In November 2020, we published a story on the then freshly one-hundred-year-old Wayne Thiebaud and his continued painting practice.
Former Art & Object managing editor wrote, “The great American artist Wayne Thiebaud turns one hundred on Sunday, and he seems unfazed. Having begun his work as an artist as a teenager, Thiebaud has had over eighty years to hone his craft, but that doesn't mean he has any plans to rest on his laurels.”
Today, we’d like to take a moment and look back at the life and art of the legendary Thiebaud, who unfortunately passed away this Christmas.
One of this author’s favorite artists of all time, Thiebaud is perhaps best known for the manner in which he cannily straddled the realms of fine and commercial art. His shimmering paintings of confections, gumball machines, and sometimes clowns exemplify his understanding of color theory and the power of a choice brushstroke.
Thiebaud was inspired by and connected to artists like De Kooning and Josef Albers, who were key members of the Abstract Expressionist movement. Although this is evident in the artist's work, many viewers over the years have been blind to it, often too focused on the artist’s choice of subject matter.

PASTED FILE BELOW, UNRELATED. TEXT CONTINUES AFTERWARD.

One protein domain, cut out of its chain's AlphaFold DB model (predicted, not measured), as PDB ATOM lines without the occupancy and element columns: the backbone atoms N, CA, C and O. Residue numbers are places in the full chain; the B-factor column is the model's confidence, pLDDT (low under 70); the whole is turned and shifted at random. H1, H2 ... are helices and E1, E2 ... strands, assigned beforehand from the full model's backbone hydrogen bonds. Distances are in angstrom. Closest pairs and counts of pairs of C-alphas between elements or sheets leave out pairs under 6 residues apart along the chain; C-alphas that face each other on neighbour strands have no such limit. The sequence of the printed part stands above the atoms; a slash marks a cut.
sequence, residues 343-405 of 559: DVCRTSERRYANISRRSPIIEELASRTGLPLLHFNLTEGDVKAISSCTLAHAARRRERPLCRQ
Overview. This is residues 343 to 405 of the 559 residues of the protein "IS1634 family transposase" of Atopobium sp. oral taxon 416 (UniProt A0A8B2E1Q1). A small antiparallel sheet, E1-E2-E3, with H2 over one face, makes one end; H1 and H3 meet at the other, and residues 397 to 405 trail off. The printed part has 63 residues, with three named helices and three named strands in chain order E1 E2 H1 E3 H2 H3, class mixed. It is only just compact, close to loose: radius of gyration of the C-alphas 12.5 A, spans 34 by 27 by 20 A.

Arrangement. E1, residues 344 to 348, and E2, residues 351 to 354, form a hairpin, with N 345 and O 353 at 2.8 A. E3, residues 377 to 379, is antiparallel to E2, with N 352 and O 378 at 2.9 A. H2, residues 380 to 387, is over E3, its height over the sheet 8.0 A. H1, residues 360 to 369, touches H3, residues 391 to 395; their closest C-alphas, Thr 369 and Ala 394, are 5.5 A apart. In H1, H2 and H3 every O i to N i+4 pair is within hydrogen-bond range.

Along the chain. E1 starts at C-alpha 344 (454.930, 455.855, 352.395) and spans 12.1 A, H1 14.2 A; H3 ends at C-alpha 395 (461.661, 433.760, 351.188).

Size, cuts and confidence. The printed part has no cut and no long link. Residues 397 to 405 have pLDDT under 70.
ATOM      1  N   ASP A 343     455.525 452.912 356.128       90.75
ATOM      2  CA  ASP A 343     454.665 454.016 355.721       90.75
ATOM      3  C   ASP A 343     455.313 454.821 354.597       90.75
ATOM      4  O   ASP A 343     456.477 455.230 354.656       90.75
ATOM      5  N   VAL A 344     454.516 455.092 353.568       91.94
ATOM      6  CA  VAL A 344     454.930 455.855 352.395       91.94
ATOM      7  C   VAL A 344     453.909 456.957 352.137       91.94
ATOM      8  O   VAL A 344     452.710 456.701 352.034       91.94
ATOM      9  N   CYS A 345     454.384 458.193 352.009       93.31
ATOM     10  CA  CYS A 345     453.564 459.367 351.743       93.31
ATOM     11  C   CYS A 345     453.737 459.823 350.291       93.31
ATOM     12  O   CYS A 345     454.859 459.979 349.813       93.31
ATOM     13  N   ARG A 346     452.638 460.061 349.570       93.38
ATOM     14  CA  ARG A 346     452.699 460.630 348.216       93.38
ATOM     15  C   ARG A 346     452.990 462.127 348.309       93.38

The Guardian’s Charles Darwent observed in the artist’s obituary that Thiebaud’s paintings are “shaped by such modernist concerns as mark-making and the disposition of forms on a grid. That the grid happens to be a diner display cabinet and the marks of Thiebaud’s paint those of gooey pie filling is only part of the story.”
Something in his work simply speaks to the visually inclined. Perhaps it is his use of “halation,” a term created by the artist to describe a technique he discovered and fell in love with by accident. After botching a painting of pie, Thiebaud restarted and, when it came time to paint the top triangle of filling, he left some of his blue and yellow under-drawing visible.
According to stories of this moment and the artist’s telling of it, it sounds like the effect was rather instant. Darwent called it an “orange shimmer.”
In any case, Thiebaud’s work has continued to climb in popularity and value at auction over the last several years. His last record-setting sale was of Four Pinball Machines in 2020. The 1962 artwork went for $19,135,000.
His standing record prior to that was made in 2019 via the $8,464,800 sale of Encased Cakes (2010-11). It would be shocking if this trend did not continue or accelerate now that he is no longer with us.
The Sacramento-based Crocker Art Museum, which has hosted an exhibition of Thiebaud’s work every year since 1951, took to the internet a few days after his passing to express condolences and a commitment to continue to share his work with the world.